2014, needless to say, was a very strange year in terms of music, myself obviously included. Instead of rambling on with some sort of prelude, let’s just jump straight into the heart of it.

Idols were stagnant

Quite frankly, the idol industry as a whole just seemed to stop in terms of innovation. When a year comes by and the largest most mainstream group happens to be also the most stylistically innovative, you know you’ve got a problem.

By and large, every group essentially maintained whatever status quo they ended 2013 on. The AKS/48 machine churned on, and while they compositionally innovated (or rather, continued to do so, because they haven’t really changed that ever since the beginning of the group), but did so in a way that delivered the exact same overall effect that their singles in 2013 had. In a sense, it would be like cooking the exact same dish, just changing up the recipes a bit. As such, I felt their headline singles were nothing but a callback to earlier songs with the lone exception of Labrador Retriever – and even then, that, too, felt like a weird French Pop take on Ponytail to Shushu. While other groups, like Dempagumi.inc or Negicco, continued to put out great music, it seemed as though the theme of 2014 was a sense of “constrained innovation” – continue to innovate, but not to the point where it changes drastically the sound of whatever direction the group was pointing towards. 2013 might have brought in new breakthroughs, but when the year ended it was like all that creativity and exploration simply vanished.

Some naysayers might suggest that 2014 ushered in idols not as a musical genre but as a medium for other genres, but this begs the question: when has this ever not been the case? Idols have always spanned across musical genres, and nothing really makes this particular year stand out in terms of cross-genre releases.

The current situation is great, if you’re like me and love idol music in all of its forms. But for those who look for innovation and creativity, it’s hard to not look at this situation and see stagnancy. Much of my recommendations, as a result, aren’t the result of what I consider particularly innovative or creative songs as much as they are simply well-made and of a stellar quality. After all, one of the most characteristic qualities of J-pop is its well produced and constructed-ness. However, given the fact that nothing really stood out to me this year, this list shouldn’t be taken as what I thought where the best of the best, but rather a taste of what the field had to offer since no one group stood out more than the rest.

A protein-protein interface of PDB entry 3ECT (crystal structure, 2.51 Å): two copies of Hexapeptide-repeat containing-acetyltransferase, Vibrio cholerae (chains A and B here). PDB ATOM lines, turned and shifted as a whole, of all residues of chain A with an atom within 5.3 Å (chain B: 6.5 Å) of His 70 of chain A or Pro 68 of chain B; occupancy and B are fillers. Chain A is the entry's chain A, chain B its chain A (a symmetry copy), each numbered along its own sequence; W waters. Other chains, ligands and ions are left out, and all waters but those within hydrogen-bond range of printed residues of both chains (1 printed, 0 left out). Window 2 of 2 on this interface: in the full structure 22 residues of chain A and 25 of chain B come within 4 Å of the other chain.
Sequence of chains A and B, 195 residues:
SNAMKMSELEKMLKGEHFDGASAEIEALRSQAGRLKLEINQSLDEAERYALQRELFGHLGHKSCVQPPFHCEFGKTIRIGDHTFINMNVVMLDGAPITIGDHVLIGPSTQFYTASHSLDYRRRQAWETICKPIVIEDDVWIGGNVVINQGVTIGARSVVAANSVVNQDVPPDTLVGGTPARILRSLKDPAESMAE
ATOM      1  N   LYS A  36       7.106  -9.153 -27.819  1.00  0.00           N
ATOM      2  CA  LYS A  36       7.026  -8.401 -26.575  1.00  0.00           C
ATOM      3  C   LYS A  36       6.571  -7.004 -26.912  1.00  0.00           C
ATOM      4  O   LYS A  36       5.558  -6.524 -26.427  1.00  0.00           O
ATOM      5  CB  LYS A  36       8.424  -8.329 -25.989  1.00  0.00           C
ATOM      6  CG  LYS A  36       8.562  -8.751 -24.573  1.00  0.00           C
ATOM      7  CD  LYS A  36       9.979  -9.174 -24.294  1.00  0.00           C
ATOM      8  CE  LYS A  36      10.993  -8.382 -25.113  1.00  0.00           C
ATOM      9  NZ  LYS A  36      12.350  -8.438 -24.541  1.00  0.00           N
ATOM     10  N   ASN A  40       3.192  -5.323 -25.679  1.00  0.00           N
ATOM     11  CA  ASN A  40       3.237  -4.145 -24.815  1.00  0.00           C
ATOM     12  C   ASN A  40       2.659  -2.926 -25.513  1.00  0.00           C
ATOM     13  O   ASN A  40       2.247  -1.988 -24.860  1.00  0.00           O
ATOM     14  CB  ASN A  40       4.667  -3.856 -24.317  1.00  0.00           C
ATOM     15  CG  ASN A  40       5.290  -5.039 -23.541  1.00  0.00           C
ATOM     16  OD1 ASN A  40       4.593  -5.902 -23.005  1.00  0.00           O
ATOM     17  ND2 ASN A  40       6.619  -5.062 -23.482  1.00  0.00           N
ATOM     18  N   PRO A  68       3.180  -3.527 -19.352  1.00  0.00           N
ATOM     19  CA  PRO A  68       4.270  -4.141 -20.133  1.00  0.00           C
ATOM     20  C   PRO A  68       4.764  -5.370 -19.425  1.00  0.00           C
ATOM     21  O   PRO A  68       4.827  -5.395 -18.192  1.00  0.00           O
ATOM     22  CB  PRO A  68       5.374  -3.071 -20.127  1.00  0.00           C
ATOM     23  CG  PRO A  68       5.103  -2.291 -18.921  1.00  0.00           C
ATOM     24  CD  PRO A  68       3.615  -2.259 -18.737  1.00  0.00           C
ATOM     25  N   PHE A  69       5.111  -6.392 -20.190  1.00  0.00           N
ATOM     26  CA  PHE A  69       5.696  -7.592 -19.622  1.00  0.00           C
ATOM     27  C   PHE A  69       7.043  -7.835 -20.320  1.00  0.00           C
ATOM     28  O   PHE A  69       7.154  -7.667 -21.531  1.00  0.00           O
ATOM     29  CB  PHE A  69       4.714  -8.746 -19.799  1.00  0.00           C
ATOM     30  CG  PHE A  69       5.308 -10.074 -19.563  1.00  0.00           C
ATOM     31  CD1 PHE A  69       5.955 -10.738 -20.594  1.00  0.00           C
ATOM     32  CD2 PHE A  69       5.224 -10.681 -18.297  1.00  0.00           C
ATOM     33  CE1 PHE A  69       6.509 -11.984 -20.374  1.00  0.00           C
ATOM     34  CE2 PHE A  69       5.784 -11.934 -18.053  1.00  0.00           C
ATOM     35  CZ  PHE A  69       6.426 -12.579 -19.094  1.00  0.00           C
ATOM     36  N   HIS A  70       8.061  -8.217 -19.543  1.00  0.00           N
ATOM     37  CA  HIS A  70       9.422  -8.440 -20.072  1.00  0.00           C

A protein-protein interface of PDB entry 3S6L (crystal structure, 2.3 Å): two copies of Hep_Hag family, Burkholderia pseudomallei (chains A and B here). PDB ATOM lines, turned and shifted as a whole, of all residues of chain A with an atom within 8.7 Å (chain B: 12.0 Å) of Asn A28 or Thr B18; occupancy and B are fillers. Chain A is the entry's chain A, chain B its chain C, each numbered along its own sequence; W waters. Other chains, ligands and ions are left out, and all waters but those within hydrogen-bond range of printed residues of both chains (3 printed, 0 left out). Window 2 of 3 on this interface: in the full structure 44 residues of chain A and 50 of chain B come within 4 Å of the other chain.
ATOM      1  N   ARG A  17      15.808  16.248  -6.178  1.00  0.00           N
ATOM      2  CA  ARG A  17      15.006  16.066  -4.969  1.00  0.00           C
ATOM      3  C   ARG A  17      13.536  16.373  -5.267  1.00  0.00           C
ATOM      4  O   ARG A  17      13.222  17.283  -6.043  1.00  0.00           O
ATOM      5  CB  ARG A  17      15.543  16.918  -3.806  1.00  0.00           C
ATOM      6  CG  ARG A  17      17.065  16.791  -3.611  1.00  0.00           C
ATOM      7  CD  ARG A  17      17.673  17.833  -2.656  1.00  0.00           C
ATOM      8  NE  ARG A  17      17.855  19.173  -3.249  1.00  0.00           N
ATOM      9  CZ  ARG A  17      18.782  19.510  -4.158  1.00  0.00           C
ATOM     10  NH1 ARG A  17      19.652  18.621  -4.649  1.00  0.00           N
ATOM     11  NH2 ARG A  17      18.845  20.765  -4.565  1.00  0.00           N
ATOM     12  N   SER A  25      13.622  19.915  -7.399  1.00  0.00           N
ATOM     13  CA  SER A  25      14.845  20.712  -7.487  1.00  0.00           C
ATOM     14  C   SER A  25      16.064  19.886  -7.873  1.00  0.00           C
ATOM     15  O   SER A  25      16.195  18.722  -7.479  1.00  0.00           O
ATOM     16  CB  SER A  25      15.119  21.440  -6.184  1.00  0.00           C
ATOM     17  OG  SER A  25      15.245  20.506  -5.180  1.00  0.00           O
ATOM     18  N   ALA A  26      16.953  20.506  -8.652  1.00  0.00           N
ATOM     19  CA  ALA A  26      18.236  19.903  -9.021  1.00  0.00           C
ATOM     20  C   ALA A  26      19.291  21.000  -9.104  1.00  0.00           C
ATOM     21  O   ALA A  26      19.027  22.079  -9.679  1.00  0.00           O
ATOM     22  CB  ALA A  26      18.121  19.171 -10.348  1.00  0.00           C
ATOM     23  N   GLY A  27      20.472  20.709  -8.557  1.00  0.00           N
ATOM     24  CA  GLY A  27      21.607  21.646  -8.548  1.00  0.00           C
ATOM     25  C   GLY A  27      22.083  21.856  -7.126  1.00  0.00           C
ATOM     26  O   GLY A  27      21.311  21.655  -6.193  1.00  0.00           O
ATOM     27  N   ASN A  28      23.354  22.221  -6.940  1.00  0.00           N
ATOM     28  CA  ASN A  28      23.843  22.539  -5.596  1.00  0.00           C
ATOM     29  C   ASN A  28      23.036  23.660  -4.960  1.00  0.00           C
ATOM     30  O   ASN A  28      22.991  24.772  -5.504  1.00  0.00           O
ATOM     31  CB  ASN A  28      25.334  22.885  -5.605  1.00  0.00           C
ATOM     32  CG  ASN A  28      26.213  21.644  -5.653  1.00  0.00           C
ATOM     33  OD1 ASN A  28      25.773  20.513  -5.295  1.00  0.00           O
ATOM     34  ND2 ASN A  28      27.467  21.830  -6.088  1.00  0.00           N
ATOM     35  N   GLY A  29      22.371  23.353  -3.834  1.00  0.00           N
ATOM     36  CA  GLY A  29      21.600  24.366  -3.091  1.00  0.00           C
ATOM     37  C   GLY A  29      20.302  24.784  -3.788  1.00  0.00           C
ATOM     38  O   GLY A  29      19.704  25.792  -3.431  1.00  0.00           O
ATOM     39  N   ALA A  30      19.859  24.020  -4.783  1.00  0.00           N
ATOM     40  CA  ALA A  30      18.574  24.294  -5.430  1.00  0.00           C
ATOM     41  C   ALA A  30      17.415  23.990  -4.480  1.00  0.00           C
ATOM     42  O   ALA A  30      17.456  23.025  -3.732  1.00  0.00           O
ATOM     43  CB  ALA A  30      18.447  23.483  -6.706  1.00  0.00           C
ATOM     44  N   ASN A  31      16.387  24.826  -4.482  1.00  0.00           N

… On the other hand, though, everyone else seemed to make up for it

Almost as if to make up for this stagnancy, the rest of J-pop seemed to step up their game tremendously. All throughout 2014, numerous groups churned out fantastic releases one after another. While the independent, alternative and various subgenres of Japan have always been vibrant, I’d be hard pressed to remember another year where the releases have not just been this consistent but also this plentiful.

One particular artist that I found interesting was Oomori Seiko. It’s hard to determine whether or not I should consider her an idol – countless others have debated and pondered this matter, no doubt more informed than I – but her music undeniably takes what is currently “vogue” in idol-land and mixes it in a way that is undeniably unique. The song that embodies this like no other is Imitation Girl, which takes a variety of different production techniques currently popular amongst the major idol production houses (from 48’s characteristic vocal layering, to Hello! Project’s EDM beats, to Amuse’s usage of autotune) to structure a message that is absolutely the epitome of “anti-idol”.

Oomori, however, is only the tip of the iceberg when it came to how the rest of the Japanese music industry broke out in force through the year. Again, this list is caveated as being not comprehensive, but for a completely different reason – it would simply take too long to list out all of the fantastic offerings put out through this year.

So overall, not bad, 2014. Not bad.